Unless we start shooting plasma or other highly charged particles, this is not going to work for bullets shot by infantry.

For Tanks or Ships?

It seems that most shells for tanks and other high-powered weapons of war use steel casings for their weapons. Steel reacts to magnets decently well, so we can not eliminate the shields based off of material alone.

We should note, however, that this would result in the deflector shield unit actually *attracting** the projectile, which presents the possibility that what would be a clean miss would be a hit. I personally prefer avoidance whenever I can, so I would not fund this style of deflector shield against modern arms. Deflector shields could by deployed at the ends of a craft, to attempt to steer projectiles away from the middle.

It turns out calculating the force between magnets and magnetized objects can be tricky. Assuming that $B=\frac{\mu_0 I}{2\pi r}$ and $F=\frac{B^{2}A}{2\mu_0}$ (this is possibly a wrong approximation), the force on the shell is: $$F=\frac{\mu_0 I^{2}A}{8(\pi r)^{2}}$$ where A is the surface area of the projectile closest to the deflector shield. For a 125 mm BK-14m HEAT round, that is about $0.04 m^2$ At 9.1 m away with 1 Amp you get about $7.6*10^{-12}N$ of force. That is a pathetically small force for an anti-tank weapon.

In effect, no, this is not feasible for a ship, a tank, or any atmosphere based item against modern weapons. Modern projectiles simply do not have enough charge, nor can we produce strong enough magnetic fields to deflect massive objects in this way.

If you opponents shoot plasma, then deflector shields may come into being, as plasmas are highly charged and the Lorenz force can easily dictate their movements.

# Effects of Massive Magnetic Fields

Magnetic fields, especially massive ones, can cause problems. Such as:

1. Levitation (first frogs, then other life forms, depending on diamagnetism and intensity of your field.)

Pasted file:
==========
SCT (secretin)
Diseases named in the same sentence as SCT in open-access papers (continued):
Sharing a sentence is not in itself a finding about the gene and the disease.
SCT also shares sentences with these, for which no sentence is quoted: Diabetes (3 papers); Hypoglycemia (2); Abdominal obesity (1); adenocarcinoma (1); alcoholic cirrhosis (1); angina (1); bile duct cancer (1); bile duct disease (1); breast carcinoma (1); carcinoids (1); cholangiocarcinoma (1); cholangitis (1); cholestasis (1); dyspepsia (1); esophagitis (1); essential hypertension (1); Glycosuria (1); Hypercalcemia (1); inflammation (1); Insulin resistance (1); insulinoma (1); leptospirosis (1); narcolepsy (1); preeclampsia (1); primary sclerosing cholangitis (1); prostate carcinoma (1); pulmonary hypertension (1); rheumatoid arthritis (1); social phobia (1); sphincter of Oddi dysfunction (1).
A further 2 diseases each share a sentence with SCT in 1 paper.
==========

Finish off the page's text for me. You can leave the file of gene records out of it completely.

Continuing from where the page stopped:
2. Pulling electrons off of you (from a massive Hall Effect gone bad)
3. Wiping out information on hard drives
4. Getting your keys stuck to the deflector shield generator
5. Massive power bills

# Where Are Deflector Shields Feasible?

In space, against highly charged particles going fast, you may effectively use a deflector shield. Space.com reported that several scientists were investigating such a field to protect astronauts against cosmic rays and other high velocity, electrically charged baddies in space. A more recent article from CNN talks about some improvements and more thoughts on this. There are other variations as well, such as the plasma-field, but that is out of the scope of your question.

• So magnets are infeasible until we advance our technology to the point where we're using the power of stars for warfare. Thanks for taking a stab at what seems to be one of the hardest questions yet asked. Mar 1, 2015 at 5:54
• @Frostfyre Which is too bad, because we could do AMAZING things with them. :( Mar 1, 2015 at 7:54

Based on what has been said, a magnetism-based deflector shield doesn't sound practical at all. However, in my mind, this does raise two distinct possibilities;

1. A strong enough magnetic field could potentially be used to draw projectiles away from a targetted object, and;

2. ...a magnetic field could also potentially be used as a "projectile trap" a la the alien mech suit in District 9.

Wishful thinking, maybe, considering the power requirements needed, but it's given me something to think about.